When I started my village in 2006, I set up a Congolese friend as project manager. The Ruzizi Valley has vast tracts of scrub land, and we worked hard organizing everyone to clear land and dig up the soil to plant a 60 x 100 foot garden. Villagers were enthusiastic workers. However, they suddenly became skeptical when they found out that I planned to put a grass roof on the dilapidated plantation house the chief had given us. They expected us to simply drive to the city of Bukavu and purchase a tin roof, like all the other foreign non-profit organizations they had seen. They thought I must be crazy.
Behind my back they began to call me “Muzungu Nyasi.” “Muzugu” means “white man” and “Nyasi” means “grass.” “Grass-man.” But really, it meant “Crazy-man.”
But I had learned thatching at Fox Maple school in Maine, and it was important principle to make sure everyone had a chance to earn a little money. We paid villagers 25 cents apiece for bundles of grass, and 50 cents apiece for bundles of matetei bamboo. As they soon realized that they were going to be the benefactors of this policy, they decided that “Muzungu Nyasi” was not so crazy after all.
However, the name stuck. Only now it became an honorable title. (Even a year or two later, if I visited the chief of a neighboring village, my translator would introduce me, “This is Muzungu Nyasi.” “Oh, Muzungu Nyasi! We have heard about your work. When are you coming to do a project in our village also?”) Also, amazingly, our workers had so much determination that they built a half mile road to the project – using only hand tools – in just three days.
The villagers were grateful for work, but we had so many prospective workers we couldn’t afford to keep them all. We set up a policy. For one week, we would hire the first ten men and the first ten women who showed up for work each day.
It was important to hire men, because unemployed men could become lured by various militia groups and cause violence and instability, but it was also important to hire women, because many of them were the head of household since their husbands were killed in the war.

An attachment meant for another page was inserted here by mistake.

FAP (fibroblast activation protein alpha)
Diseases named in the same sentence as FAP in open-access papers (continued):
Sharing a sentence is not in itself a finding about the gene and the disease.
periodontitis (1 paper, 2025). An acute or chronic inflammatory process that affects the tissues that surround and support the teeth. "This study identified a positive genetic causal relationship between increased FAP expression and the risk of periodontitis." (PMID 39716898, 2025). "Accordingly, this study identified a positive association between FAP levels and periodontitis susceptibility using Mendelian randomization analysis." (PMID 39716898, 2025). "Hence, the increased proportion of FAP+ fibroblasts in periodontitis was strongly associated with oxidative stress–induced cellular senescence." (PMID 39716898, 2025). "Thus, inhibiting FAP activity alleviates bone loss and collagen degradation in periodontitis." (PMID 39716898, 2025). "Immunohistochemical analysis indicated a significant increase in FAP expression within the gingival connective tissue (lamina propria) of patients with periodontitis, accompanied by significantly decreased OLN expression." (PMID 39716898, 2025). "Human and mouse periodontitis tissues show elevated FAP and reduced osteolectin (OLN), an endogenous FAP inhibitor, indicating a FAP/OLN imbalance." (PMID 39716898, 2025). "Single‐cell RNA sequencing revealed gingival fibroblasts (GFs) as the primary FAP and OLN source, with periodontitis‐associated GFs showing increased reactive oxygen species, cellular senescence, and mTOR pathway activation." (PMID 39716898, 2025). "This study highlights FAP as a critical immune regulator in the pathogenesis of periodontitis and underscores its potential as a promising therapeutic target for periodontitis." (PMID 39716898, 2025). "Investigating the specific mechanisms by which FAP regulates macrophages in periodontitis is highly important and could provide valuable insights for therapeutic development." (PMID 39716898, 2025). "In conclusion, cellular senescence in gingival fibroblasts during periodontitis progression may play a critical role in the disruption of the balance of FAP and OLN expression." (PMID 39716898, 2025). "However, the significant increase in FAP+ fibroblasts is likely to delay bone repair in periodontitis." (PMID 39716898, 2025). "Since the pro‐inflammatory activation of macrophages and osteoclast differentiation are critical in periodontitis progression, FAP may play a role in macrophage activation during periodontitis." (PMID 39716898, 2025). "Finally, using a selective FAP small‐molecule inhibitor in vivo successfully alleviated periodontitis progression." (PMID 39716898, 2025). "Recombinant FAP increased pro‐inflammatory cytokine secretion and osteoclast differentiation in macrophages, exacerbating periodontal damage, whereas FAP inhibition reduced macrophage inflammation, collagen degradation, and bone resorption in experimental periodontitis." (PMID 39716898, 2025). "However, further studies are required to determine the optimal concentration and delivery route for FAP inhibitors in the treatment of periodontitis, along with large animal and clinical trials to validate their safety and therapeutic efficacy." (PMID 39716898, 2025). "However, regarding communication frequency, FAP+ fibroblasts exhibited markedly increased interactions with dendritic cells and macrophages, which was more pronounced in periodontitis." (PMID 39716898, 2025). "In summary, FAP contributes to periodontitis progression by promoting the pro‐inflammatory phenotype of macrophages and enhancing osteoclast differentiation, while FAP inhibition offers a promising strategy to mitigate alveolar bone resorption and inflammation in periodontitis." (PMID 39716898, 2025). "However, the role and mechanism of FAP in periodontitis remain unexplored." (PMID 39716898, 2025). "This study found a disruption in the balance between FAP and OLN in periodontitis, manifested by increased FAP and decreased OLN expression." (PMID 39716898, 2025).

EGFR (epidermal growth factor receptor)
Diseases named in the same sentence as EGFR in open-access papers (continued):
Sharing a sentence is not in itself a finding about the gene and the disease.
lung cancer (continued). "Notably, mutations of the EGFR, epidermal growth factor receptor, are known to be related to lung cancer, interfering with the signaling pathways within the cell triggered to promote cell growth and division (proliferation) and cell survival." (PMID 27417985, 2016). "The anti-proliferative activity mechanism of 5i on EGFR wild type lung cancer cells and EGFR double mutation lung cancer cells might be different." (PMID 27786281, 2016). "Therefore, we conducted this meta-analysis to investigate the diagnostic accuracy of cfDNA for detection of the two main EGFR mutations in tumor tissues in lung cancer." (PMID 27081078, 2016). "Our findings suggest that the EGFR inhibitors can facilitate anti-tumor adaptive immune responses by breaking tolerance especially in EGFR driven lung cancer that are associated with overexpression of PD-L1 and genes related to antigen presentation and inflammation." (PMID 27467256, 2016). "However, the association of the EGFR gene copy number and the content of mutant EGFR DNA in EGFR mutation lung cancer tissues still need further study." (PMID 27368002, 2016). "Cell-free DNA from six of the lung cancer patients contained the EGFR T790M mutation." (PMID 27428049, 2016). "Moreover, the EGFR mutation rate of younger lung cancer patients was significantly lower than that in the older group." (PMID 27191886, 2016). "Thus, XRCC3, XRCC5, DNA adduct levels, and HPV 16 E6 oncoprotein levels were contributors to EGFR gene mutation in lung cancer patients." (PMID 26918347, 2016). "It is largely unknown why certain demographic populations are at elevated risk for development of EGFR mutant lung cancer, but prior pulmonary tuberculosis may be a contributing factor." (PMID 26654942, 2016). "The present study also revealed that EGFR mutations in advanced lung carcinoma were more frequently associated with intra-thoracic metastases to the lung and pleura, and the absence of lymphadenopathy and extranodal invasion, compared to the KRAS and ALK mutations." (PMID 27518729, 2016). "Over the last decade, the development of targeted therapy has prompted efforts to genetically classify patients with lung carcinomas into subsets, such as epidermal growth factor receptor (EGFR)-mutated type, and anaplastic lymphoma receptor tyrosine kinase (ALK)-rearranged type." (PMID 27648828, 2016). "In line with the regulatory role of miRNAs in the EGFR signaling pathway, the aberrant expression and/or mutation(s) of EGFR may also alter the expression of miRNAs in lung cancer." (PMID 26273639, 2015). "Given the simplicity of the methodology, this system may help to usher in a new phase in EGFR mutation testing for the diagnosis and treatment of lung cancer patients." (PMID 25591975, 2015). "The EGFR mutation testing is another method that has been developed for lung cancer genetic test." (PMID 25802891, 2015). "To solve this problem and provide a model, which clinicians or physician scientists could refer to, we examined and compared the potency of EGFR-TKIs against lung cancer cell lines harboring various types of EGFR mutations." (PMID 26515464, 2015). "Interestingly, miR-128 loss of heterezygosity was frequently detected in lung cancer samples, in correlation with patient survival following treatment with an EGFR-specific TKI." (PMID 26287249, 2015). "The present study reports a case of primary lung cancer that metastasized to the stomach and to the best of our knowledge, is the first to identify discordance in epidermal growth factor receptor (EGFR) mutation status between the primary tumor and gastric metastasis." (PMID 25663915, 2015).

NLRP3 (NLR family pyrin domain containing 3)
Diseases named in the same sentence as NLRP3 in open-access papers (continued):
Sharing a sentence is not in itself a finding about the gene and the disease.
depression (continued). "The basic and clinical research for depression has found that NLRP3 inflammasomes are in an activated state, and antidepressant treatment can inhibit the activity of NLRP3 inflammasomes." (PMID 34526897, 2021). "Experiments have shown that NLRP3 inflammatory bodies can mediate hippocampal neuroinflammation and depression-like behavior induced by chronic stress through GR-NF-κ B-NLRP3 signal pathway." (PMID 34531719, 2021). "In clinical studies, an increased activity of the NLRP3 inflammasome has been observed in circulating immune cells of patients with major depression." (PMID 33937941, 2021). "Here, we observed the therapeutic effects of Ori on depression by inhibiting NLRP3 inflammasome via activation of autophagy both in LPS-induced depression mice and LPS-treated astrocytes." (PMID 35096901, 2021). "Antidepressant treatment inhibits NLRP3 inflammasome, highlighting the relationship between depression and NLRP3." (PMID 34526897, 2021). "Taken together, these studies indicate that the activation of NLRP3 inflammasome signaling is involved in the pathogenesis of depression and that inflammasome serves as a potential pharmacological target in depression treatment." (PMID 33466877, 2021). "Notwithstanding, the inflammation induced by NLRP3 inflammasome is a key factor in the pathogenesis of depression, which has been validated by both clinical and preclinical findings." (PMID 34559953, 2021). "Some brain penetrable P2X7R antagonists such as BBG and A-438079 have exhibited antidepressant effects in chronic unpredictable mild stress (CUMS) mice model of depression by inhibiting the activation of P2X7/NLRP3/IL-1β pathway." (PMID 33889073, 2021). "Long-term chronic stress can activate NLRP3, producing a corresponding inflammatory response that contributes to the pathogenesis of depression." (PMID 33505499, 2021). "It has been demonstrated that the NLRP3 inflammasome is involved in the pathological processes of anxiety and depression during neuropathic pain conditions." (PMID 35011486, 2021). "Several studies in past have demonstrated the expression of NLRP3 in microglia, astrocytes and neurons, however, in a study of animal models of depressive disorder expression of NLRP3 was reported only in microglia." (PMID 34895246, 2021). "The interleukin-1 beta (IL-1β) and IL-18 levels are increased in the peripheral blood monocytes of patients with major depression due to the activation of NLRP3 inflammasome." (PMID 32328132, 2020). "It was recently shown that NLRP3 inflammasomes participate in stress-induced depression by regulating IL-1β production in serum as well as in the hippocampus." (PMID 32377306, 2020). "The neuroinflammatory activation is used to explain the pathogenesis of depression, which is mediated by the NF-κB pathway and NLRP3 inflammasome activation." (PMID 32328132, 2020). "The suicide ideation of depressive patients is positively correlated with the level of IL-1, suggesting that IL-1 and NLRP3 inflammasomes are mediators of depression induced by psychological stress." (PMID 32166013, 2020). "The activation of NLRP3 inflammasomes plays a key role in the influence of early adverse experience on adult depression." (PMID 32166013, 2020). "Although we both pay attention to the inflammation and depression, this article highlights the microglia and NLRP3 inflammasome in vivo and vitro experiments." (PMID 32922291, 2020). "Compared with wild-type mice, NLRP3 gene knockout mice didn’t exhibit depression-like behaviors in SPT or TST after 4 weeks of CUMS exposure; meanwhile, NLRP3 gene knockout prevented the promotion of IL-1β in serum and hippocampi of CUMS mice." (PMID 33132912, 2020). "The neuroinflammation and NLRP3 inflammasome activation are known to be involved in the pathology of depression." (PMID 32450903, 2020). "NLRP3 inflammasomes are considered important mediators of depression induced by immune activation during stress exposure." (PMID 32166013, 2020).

At the end, we hired the best of the best, and these men and women became our core workers. They learned quickly and were hard workers. (Over time we expanded our work force, as we were able to raise more money. These excellent workers set a strong example, which was a great benefit as we brought new workers on board.)
I had to return to the US to graduate from Hampshire College in May, and to raise more funds. According to my previous plan, I relied heavily on my Congolese project manager. He was an enthusiastic cheerleader for the project, but unfortunately it turned out that he had no real managerial ability. I could only be in Congo for a few weeks at a time and whenever I was away, he was not able to develop the project in a focused manner. After about a year, he left the project for some more exciting endeavor. Building a farm project was not for him.
That left me with no one to manage the project. I needed to get back to Congo, to find new management, but there was a huge outbreak of instability and widespread fighting preceding the national elections (the first in 40 years) so I had to wait. Week by week, I grew more worried, wondering if my project had been destroyed during the fighting.
Finally, after several months of anxious waiting, I was able to return to Congo. Some friends in the Congolese community in Maine put me in contact with a Congolese translator named Blaize who would meet me when I flew into neighboring Rwanda. We drove over the border towards the project. As we drove through Luvungi, we had to slow down because of the bad roads. I could hear the people talking. I asked Blaize what they were saying. “They are saying, ‘Is that him?’ ‘No, it can’t be him. After so long, he won’t back. It is some other Muzungu (white man).’”